political bedfellows), could usher in government censorship of the
movies to rival the notorious Production or "Hays" Code
of an earlier era. Don’t think it can’t happen here. Government
censorship of movies is commonplace in every other liberal democracy
on the planet. In Britain, for instance, Stanley Kubrick’s A
Clockwork Orange
cannot legally be shown anywhere. Indeed, Great
Britain seems on the verge of mass hysteria over the issue of juvenile
violence. The recent case of two ten-year-old boys who abducted
and killed a two-year-old in Liverpool prompted a nation-wide call
for censorship of home videos, (The BBC, government owned, has always
been subject to censorship) even though there was no evidence that
the crime was somehow an imitation of what they had seen in the
media.

"I didn’t intend
to have the audience react with the feeling ‘Yes, do it!’
Let’s go out and kill. The idea was to create a violent catharsis,
so that they’d find themselves saying, ‘Yes, kill," and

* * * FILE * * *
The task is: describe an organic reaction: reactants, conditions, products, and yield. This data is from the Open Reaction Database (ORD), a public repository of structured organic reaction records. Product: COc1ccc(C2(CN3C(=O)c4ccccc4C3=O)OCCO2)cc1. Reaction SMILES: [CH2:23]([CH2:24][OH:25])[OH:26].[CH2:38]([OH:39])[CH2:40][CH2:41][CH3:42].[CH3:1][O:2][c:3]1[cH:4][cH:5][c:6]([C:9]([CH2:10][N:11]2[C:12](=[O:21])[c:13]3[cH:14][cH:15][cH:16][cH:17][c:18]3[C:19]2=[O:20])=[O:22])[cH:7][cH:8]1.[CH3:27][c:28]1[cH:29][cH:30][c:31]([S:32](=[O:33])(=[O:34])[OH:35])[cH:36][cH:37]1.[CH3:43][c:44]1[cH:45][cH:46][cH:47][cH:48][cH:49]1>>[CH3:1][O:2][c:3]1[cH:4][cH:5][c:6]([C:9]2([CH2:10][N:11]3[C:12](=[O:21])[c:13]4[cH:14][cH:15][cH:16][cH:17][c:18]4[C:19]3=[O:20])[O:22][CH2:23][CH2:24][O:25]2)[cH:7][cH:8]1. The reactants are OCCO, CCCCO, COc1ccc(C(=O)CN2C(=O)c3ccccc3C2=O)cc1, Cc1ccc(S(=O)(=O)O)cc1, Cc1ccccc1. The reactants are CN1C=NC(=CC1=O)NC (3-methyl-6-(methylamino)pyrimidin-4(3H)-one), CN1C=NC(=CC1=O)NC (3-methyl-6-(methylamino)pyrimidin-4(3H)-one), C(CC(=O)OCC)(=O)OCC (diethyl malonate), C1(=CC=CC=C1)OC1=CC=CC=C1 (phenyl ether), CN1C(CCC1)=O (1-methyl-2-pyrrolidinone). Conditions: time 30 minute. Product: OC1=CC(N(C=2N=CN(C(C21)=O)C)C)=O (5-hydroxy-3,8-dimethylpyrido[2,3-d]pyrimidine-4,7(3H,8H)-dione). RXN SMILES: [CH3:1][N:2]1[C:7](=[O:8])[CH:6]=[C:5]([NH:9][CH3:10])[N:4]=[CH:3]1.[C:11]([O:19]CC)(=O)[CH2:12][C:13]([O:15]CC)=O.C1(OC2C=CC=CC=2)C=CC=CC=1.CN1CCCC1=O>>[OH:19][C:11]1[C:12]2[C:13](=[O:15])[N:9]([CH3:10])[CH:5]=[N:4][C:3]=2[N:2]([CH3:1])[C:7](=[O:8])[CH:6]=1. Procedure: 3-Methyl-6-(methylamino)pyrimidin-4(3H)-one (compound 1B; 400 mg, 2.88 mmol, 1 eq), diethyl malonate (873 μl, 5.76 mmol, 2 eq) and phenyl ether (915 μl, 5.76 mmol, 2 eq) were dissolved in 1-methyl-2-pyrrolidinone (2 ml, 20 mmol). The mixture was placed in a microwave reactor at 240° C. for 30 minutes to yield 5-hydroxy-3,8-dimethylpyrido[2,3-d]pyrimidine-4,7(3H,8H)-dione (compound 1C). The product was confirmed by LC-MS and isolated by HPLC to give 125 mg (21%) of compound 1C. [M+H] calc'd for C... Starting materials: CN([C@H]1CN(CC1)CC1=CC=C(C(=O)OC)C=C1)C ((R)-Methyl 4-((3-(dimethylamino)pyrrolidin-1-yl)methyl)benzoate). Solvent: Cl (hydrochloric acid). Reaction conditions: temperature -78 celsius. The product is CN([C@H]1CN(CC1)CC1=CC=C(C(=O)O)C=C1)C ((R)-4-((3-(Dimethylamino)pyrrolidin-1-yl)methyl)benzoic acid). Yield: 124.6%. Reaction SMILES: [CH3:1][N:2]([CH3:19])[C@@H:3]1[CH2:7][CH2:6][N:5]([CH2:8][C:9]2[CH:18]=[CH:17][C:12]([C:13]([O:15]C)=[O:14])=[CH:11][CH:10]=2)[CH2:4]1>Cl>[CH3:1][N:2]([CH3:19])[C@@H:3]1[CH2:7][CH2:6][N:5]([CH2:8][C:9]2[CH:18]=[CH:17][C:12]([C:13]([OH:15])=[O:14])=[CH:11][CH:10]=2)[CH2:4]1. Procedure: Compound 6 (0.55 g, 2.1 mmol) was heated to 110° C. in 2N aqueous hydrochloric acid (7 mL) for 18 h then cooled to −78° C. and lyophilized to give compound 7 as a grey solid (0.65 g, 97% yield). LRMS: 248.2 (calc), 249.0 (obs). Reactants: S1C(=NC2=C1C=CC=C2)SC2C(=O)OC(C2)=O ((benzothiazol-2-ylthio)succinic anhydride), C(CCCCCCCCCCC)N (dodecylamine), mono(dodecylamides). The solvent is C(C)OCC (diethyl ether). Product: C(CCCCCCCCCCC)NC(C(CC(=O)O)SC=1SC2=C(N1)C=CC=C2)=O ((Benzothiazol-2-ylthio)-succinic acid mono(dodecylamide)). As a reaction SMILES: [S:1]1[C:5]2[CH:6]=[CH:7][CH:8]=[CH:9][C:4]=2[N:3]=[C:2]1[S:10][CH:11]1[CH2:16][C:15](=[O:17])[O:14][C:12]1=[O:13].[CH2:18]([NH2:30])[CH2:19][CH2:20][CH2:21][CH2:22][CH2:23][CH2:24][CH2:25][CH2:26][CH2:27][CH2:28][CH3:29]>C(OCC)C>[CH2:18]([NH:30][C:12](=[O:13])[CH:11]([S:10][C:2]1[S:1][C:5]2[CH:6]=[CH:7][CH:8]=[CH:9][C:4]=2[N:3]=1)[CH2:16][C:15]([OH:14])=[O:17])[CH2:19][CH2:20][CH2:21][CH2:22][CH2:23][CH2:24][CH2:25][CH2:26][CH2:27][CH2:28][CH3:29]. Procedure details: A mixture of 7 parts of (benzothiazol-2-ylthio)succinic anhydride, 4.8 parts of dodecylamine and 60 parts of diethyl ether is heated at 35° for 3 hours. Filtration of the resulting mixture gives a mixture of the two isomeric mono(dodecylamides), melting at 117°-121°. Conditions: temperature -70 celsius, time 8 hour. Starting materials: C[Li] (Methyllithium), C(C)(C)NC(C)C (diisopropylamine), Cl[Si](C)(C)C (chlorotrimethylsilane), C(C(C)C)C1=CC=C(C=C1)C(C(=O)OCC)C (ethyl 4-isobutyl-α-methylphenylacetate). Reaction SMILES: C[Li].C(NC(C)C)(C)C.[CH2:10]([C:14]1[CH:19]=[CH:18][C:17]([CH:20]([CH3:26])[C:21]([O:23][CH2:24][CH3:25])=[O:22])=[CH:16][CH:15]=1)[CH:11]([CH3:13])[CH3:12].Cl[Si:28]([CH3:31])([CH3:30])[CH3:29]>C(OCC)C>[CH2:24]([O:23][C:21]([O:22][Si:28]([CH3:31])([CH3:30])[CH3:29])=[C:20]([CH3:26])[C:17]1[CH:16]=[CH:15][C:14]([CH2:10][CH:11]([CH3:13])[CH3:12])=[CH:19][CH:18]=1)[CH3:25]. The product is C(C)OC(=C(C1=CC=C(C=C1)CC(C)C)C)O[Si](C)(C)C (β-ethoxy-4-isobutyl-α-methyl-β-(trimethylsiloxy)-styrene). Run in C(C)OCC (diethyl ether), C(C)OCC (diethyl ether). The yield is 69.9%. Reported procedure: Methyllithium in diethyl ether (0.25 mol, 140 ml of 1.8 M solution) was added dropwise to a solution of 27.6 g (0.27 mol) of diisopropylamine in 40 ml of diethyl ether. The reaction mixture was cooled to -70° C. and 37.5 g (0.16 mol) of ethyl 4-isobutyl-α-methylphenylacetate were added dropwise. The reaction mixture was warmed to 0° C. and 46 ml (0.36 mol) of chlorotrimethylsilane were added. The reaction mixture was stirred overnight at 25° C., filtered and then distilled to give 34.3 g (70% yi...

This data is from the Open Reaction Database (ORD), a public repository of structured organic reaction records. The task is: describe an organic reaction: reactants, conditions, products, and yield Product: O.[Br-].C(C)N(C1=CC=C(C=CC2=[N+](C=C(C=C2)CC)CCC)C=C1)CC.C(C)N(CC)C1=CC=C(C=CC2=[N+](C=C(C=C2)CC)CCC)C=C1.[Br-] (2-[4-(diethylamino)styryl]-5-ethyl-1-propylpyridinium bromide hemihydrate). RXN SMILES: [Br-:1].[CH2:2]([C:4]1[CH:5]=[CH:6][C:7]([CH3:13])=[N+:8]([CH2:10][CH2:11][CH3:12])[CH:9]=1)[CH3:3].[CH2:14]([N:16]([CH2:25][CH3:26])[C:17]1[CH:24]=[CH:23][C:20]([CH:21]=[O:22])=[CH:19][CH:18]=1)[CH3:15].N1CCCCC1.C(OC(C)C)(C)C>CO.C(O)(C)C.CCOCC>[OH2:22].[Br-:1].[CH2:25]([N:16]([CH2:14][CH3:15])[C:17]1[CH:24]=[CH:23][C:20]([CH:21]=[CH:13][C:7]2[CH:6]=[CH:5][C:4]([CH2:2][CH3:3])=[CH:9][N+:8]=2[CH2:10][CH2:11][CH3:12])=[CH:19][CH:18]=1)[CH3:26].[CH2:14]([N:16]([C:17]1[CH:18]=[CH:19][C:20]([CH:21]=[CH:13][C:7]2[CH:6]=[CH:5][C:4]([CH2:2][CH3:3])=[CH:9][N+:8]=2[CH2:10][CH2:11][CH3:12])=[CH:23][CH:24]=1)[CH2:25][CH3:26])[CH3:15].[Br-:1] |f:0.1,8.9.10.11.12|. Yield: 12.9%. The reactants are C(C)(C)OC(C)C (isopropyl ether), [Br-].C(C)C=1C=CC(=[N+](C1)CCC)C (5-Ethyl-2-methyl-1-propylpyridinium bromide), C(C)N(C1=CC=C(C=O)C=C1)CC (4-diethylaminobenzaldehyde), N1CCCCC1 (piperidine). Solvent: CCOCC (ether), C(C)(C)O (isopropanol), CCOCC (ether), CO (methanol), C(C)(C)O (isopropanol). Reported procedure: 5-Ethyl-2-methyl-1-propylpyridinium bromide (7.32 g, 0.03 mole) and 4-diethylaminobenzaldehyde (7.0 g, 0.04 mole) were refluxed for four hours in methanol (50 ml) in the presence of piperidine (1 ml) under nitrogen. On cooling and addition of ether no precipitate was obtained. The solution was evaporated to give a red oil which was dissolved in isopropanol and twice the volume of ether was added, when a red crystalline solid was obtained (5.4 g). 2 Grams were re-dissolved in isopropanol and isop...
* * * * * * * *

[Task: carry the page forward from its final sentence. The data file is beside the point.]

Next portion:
then afterwards realize, ‘My God, no’like
some strange California therapy session."

– Martin Scorsese

America seems primed for just such a conflagration of
mass hysteria. And the Clinton Administration, along with the religious
right and the new enemies of free speech-radical feminists- are
providing the kindling. Attorney General Reno, whom some say lost
any moral credibility on the subject when she authorized the Waco
slaughter, told Larry King recently that violence on TV and in the
movies is a "contributing factor to violence in society,"
as if it were an immutable fact. Adding to the farce is the spectacle
of a Congress which took six years to pass the tamest of gun-control
measures (The Brady Bill, by which 22 states weren’t even affected),
making rumblings now of censoring violence in the entertainment
industry. Guns don’t kill people, it would seem, movies with guns
in them do. And there’s more. Andrea Dworkin and other radical feminists
are calling for government censorship of violence in movies because
they believe much of it is directed against women, and thus promotes
abuse of women in general. So much for the First Amendment under
the protection of which pioneering feminists won their epochal battles.